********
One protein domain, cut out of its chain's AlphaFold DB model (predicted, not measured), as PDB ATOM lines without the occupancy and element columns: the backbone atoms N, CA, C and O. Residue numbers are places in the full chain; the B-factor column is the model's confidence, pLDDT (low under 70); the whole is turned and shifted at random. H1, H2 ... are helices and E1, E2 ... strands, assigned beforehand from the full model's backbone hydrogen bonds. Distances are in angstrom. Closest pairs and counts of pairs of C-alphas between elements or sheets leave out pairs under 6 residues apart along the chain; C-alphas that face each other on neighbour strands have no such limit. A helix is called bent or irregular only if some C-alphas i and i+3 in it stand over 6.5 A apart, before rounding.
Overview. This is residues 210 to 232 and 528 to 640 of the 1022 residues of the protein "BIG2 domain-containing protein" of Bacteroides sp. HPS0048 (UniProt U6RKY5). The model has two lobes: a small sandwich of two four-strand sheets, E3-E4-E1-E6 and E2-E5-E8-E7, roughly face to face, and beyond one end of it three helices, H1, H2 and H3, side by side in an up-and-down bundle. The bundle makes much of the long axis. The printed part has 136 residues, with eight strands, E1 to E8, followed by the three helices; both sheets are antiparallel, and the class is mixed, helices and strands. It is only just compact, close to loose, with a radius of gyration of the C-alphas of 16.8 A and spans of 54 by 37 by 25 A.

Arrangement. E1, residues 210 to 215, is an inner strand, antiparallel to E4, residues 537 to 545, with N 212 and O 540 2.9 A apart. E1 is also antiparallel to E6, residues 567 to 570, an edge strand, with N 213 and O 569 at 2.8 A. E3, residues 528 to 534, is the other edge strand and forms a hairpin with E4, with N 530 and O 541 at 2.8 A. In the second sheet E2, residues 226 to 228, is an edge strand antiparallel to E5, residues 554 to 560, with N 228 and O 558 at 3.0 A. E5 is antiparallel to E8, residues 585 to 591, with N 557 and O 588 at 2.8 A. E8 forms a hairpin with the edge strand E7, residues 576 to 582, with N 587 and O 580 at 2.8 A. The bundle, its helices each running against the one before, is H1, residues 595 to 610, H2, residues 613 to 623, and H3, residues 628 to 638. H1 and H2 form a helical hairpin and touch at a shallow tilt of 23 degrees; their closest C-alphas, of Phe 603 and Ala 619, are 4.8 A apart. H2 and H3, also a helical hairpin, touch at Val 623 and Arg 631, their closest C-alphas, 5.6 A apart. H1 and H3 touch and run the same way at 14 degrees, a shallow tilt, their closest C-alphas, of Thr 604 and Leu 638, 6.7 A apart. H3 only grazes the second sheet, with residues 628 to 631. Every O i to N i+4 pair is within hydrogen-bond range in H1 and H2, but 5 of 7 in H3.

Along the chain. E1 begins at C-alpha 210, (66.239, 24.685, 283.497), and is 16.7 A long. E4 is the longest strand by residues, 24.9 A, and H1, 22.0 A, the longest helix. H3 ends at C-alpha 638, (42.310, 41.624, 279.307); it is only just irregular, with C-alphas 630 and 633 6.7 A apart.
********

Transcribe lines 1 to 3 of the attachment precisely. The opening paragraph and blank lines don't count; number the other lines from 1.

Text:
Overview. This is residues 210 to 232 and 528 to 640 of the 1022 residues of the protein "BIG2 domain-containing protein" of Bacteroides sp. HPS0048 (UniProt U6RKY5). The model has two lobes: a small sandwich of two four-strand sheets, E3-E4-E1-E6 and E2-E5-E8-E7, roughly face to face, and beyond one end of it three helices, H1, H2 and H3, side by side in an up-and-down bundle. The bundle makes much of the long axis. The printed part has 136 residues, with eight strands, E1 to E8, followed by the three helices; both sheets are antiparallel, and the class is mixed, helices and strands. It is only just compact, close to loose, with a radius of gyration of the C-alphas of 16.8 A and spans of 54 by 37 by 25 A.

Arrangement. E1, residues 210 to 215, is an inner strand, antiparallel to E4, residues 537 to 545, with N 212 and O 540 2.9 A apart. E1 is also antiparallel to E6, residues 567 to 570, an edge strand, with N 213 and O 569 at 2.8 A. E3, residues 528 to 534, is the other edge strand and forms a hairpin with E4, with N 530 and O 541 at 2.8 A. In the second sheet E2, residues 226 to 228, is an edge strand antiparallel to E5, residues 554 to 560, with N 228 and O 558 at 3.0 A. E5 is antiparallel to E8, residues 585 to 591, with N 557 and O 588 at 2.8 A. E8 forms a hairpin with the edge strand E7, residues 576 to 582, with N 587 and O 580 at 2.8 A. The bundle, its helices each running against the one before, is H1, residues 595 to 610, H2, residues 613 to 623, and H3, residues 628 to 638. H1 and H2 form a helical hairpin and touch at a shallow tilt of 23 degrees; their closest C-alphas, of Phe 603 and Ala 619, are 4.8 A apart. H2 and H3, also a helical hairpin, touch at Val 623 and Arg 631, their closest C-alphas, 5.6 A apart. H1 and H3 touch and run the same way at 14 degrees, a shallow tilt, their closest C-alphas, of Thr 604 and Leu 638, 6.7 A apart. H3 only grazes the second sheet, with residues 628 to 631. Every O i to N i+4 pair is within hydrogen-bond range in H1 and H2, but 5 of 7 in H3.

Along the chain. E1 begins at C-alpha 210, (66.239, 24.685, 283.497), and is 16.7 A long. E4 is the longest strand by residues, 24.9 A, and H1, 22.0 A, the longest helix. H3 ends at C-alpha 638, (42.310, 41.624, 279.307); it is only just irregular, with C-alphas 630 and 633 6.7 A apart.